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Best Reads of 2023

3 months ago

This is my first time starting a thread, so hopefully it will work.

What were your best reads of 2023?

I couldn't get down to just one book, so here's the list I came up with:

West With Giraffes, by Lynda Rutledge

It took me a while to warm up to this book, but in the end I really, really liked it. Set in 1938 and based on a true event: the acquisition of 2 young giraffes by the then new San Diego Zoo. The setting is well rendered – the Depression, Dust Bowl, Jim Crow South, the coming war—as the giraffes are trucked across the US from New York to San Diego. The settings change with the journey, the story held together by the 3 people in the truck who try to keep the giraffes alive (driver, zoo employee, aspiring journalist) as they meet new people in each town they pass through. Cover blurb quite accurately captures it: Part adventure, part historical saga, and part coming-of-age love story, WWG explores what it means to be changed by the grace of animals, the kindness of strangers, the passing of time..

Foster, by Claire Keegan

Simple first-person narrative of a young girl (about 10 y/o)who is sent to stay with another couple for the last few months of her mother’s latest pregnancy and is returned home once the baby is born. Written from within the girl’s POV, the story must be teased out by the reader – the craft displayed in this beautifully-written narrative is phenomenal – how much you end up knowing about the girl, her family and the husband-wife caring for her, without ever being told a thing other than the little girl’s childishly unaware observations.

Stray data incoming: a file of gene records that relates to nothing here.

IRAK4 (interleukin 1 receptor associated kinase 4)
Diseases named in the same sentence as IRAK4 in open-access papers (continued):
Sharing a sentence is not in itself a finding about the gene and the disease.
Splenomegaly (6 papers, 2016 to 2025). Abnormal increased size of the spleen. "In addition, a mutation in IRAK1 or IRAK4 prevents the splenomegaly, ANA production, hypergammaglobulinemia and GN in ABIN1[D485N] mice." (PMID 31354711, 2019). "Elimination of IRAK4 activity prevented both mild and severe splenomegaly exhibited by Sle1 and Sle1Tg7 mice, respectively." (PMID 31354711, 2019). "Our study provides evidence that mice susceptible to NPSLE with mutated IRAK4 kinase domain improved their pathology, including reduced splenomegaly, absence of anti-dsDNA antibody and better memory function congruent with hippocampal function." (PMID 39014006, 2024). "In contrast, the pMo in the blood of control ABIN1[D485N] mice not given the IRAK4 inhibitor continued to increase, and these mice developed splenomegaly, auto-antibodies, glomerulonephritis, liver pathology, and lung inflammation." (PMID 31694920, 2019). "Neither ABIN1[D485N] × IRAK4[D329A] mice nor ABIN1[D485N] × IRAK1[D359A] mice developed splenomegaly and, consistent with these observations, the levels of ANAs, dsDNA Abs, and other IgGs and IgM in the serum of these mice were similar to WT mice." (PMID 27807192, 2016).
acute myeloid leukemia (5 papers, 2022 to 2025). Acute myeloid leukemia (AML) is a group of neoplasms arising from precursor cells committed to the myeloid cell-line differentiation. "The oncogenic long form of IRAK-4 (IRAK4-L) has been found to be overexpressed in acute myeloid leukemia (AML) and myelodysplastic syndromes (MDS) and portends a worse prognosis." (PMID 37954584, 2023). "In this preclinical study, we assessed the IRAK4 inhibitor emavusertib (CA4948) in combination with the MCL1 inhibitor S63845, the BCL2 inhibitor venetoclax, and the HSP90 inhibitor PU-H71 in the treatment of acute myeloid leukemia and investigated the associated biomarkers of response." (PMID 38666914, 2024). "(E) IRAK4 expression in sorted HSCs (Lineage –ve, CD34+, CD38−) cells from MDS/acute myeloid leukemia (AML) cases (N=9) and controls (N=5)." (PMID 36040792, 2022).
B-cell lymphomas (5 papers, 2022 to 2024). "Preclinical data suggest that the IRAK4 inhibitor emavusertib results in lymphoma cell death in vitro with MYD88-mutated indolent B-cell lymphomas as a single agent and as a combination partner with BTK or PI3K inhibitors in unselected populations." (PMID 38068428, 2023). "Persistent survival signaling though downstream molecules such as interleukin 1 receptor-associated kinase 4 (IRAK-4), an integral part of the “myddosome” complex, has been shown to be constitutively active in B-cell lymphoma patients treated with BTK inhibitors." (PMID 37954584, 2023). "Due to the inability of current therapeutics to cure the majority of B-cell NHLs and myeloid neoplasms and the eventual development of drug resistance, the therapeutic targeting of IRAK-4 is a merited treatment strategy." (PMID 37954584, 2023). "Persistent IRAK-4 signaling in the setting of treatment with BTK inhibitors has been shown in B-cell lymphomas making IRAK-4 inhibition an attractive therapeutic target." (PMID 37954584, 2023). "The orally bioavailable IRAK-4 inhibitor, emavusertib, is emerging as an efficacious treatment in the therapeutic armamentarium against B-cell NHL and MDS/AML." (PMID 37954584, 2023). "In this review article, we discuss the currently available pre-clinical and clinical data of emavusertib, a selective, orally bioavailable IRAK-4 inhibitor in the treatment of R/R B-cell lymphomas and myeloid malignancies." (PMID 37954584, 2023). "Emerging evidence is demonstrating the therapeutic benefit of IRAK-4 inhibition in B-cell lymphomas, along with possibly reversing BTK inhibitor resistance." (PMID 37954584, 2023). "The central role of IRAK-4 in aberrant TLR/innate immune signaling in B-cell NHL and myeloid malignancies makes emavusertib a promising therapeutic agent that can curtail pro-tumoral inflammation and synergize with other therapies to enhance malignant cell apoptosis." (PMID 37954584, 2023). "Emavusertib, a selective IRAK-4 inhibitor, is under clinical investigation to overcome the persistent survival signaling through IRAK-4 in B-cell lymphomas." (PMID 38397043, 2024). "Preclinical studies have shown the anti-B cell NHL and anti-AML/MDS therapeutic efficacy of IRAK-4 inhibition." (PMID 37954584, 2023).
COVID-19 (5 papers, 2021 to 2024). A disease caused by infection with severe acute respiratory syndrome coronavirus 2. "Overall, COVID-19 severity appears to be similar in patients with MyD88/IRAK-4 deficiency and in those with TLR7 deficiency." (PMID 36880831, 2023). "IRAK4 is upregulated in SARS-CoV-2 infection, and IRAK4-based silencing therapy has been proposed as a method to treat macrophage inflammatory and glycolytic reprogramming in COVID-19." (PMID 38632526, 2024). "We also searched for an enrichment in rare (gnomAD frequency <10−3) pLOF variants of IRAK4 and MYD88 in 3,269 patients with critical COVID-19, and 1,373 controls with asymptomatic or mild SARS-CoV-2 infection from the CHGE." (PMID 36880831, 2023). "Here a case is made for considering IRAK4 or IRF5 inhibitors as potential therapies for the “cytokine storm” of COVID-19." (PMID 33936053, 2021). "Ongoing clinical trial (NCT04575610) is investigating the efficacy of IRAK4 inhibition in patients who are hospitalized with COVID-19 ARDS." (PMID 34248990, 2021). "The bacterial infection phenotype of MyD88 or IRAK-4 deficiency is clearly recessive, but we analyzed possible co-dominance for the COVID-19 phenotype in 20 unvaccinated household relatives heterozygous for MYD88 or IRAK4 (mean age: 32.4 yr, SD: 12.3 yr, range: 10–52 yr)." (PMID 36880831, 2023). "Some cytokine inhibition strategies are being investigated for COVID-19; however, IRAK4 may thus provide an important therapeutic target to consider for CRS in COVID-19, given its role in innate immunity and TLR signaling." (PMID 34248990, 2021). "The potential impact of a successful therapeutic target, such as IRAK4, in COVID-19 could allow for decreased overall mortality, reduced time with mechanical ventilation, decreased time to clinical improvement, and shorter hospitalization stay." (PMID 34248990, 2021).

Some Desperate Glory by Emily Tesh

This is the fun one on my list! A wild ride of a space opera with really cool ideas of alternate realities, black hole space and AI’s, but also with depth to the characters and events that make you stop and think. The POV character is an arrogant, unlikeable young woman who discovers that she’s been fed a load of crap by a fascist regime – this takes a lot of growing-up for a 17-y/o to realize and accept; on top of having to learn that the destruction of humanity’s Earth was actually a ‘best-outcome-for-the-many’ within the wider system of linked space-faring civilizations, due to humanity’s aggressiveness. Makes you the reader think too!

The Last Days of Ptolemy Grey by Walter Mosley

Not particularly comfortable for me to read, nor particularly uplifting, but told so well that you are immersed in the not-always-happy black African-American experience of Ptolemy’s life. You see the story only from within the main character of Ptolemy (much like Foster, above), an elderly black man fading into dementia who is given the opportunity to reverse his dementia at the price of a drastically-shortened life. An interesting exploration of the priorities that drive our decisions and what trade-offs we will make to achieve our goals.

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